Newsletter: The Border-Crossing North

Alaskas flagg
Alaska's flag symbolizes the star pattern Ursa Major (Latin), Big Dipper (American), Karlsvogna (Norwegian), and Dávggát (Northern Sami). The flag came about through a competition in 1927 in which school pupils submitted proposals. The design of 13-year-old Benny Benson from the fishing village of Chignik won the competition. The name Alaska is derived from the Aleutian Al-ya-ek-sa, which means 'the great land' or 'that against which the sea breaks.' (Photo: Nordting/Jamie Michael Bivard)

Dear reader. On Saturday, the world's first Pan-Arctic Vision took place. We also bring the latest news from the announced electrification of Melkøya and Russia's ventures toward Asia. And much more. Here is the week as seen from the North.

This week, we welcome the rich cultural life of the Arctic. A border-crossing cultural life led by Norwegian enthusiasts. 

On Saturday, Pan-ArcticVision premiered in Vadsø, Northern Norway. A grand, crazy, and beautiful project, according to the Artistic Director, who welcomes us to the border-crossing building of the Arctic community. 

See all the musical contributions in the article. 

Our journalist Astri Edvardsen also brings us back to the Arctic Arts Festival earlier this summer, in which Pikene på Broen and various artists gave us a glimpse of the good life in the North. 

Russia looks toward Asia 

Transit traffic on Russia’s Northern Sea Route could reach all-time highs this summer as Russia continues to dispatch crude oil tankers to China via the Arctic. 

Our journalist Malte Humpert also reports on the ongoing construction work at a Russian shipyard that reached the next milestone with the successful launch of an oil tanker and an LNG carrier. 

Russia and China also showed their presence outside Alaska, where the US dispatched warships after Russian and Chinese military vessels carried out a patrol off the coast of the Aleutian Islands. 

Conflict-ridden electrification 

This week, the Norwegian government announced that it favors electrifying Equinor's LNG plant on Melkøya outside Hammerfest, Northern Norway.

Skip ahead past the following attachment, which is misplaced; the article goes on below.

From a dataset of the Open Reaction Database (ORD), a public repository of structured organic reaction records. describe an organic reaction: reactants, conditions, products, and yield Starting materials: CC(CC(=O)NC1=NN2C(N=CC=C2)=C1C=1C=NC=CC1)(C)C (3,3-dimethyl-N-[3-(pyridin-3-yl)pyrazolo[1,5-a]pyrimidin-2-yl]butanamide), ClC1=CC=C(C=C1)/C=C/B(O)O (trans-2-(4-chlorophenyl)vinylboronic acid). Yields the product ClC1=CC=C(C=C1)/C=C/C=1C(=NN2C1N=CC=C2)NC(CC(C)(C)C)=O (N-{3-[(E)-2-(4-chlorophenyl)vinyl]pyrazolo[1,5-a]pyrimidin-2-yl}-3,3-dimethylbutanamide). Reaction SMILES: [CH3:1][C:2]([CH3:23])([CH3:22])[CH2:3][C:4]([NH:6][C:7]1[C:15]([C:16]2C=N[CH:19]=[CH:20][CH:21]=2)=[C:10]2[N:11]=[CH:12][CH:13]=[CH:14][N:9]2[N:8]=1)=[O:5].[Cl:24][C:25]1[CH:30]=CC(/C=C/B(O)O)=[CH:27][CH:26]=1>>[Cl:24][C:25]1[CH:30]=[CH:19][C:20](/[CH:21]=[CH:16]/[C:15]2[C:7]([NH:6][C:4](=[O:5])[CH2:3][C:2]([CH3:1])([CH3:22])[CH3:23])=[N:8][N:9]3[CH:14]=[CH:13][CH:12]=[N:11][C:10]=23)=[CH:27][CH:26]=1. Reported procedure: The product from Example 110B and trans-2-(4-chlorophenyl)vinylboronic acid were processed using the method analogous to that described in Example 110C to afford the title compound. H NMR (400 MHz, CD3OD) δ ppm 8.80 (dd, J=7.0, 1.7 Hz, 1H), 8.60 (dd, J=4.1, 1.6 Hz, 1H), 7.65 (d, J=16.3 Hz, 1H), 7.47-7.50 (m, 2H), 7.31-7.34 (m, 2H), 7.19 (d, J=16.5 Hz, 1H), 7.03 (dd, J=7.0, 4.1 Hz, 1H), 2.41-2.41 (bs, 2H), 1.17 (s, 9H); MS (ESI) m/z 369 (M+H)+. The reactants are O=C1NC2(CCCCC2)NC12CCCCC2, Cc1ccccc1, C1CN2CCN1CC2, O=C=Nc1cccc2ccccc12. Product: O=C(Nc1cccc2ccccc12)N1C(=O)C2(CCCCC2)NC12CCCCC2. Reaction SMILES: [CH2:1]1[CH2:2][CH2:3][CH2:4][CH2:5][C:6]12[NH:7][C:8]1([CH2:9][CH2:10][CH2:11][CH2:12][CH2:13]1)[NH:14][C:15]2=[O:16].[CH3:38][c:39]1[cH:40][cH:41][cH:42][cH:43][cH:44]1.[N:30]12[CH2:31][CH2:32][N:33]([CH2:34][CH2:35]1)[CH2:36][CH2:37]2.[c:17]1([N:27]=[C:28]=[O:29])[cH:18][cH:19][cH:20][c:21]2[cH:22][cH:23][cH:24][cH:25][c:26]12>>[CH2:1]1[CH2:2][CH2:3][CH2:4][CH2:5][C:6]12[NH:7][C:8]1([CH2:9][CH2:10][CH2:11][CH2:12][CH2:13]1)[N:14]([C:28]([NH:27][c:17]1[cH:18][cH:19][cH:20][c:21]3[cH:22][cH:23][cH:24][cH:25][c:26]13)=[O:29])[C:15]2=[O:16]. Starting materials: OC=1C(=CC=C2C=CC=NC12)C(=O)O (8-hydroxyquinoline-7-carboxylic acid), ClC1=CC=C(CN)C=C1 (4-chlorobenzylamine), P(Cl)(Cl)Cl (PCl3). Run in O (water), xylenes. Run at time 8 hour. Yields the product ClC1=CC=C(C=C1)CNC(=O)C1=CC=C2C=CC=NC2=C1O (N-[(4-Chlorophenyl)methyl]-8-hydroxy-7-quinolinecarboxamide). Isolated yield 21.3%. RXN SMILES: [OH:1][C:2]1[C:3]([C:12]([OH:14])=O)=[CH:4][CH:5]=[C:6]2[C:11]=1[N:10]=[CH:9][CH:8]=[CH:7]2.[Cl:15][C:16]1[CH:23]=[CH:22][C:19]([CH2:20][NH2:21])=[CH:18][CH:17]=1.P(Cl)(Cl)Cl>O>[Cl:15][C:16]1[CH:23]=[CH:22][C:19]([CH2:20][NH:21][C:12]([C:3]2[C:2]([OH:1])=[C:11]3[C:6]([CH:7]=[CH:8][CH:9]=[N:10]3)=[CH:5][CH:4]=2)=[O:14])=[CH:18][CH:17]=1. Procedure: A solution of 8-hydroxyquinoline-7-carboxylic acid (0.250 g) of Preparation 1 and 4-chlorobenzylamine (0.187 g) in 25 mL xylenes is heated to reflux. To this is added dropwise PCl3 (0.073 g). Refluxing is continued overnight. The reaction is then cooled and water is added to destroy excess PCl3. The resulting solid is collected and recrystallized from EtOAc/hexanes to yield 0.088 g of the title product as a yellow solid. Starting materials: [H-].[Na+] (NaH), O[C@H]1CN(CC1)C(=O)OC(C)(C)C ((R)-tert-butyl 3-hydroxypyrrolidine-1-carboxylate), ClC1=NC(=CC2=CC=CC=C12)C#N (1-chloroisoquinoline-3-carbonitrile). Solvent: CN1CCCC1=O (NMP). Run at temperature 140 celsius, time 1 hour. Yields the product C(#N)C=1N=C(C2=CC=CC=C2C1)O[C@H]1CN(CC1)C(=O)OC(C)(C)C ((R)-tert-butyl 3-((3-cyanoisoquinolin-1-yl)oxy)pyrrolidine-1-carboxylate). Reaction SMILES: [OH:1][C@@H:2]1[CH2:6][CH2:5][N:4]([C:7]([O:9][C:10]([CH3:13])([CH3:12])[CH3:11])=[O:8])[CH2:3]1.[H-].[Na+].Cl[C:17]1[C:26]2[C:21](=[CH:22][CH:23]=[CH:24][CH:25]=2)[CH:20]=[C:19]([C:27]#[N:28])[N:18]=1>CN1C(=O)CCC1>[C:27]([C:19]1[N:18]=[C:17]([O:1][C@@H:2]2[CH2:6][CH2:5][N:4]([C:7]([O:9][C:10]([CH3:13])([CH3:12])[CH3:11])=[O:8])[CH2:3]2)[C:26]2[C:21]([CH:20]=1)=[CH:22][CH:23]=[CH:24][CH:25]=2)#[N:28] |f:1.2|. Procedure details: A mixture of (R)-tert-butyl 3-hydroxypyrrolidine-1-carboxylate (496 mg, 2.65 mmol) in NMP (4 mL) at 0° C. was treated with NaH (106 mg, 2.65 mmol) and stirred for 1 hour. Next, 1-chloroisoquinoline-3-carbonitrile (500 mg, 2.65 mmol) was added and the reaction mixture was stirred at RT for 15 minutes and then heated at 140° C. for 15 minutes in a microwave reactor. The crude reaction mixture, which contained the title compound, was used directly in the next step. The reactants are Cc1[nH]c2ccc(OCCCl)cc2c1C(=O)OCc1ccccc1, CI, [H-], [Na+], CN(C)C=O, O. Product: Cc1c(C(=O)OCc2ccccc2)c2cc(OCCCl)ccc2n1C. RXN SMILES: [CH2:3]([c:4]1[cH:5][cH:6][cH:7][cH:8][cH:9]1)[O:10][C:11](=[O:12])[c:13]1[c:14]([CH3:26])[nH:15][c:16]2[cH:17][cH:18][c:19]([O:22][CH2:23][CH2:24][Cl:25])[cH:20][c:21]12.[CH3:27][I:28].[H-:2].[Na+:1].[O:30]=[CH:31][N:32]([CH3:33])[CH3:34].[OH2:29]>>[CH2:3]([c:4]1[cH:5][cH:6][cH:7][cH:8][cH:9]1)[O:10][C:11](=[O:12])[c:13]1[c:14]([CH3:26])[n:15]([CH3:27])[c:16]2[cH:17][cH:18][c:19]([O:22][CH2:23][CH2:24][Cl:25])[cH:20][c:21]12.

The reactions were not long in coming, and left-wing politicians call it an "idiotic idea." (Norwegian only) 

Editor-in-Chief Arne O. Holm, however, believes that the power package – an act "full of absurdities and paradoxes" – may be significant for the region.  

"Because the other side of the package is about taking the energy crisis in Finnmark seriously," writes Holm in this week's commentary. 

A new report shows that the feared wave of bankruptcies after the pandemic did not hit Northern Norway, and conflicts have arisen around the Iron Ore Line in Sweden. (Both in Norwegian)

 Many have opinions on the High North, and High North News often publishes op-eds. 

A new and fresh voice joining the debate is research fellow Maja Wolland Blomberg at the High North Center, who believes the language we use about Northern Norway affects the development of the region. (Norwegian only) 

Next week, I will be at the Arendal Week in Southern Norway together with the rest of the Norwegian media, researchers, politicians, businesses, and more. Perhaps I will see you there? 

On behalf of the editorial staff, I wish you a wonderful weekend.

Sincerely, News Editor Trine Jonassen 

This newsletter has been translated by HNN's Birgitte Annie Molid Martinussen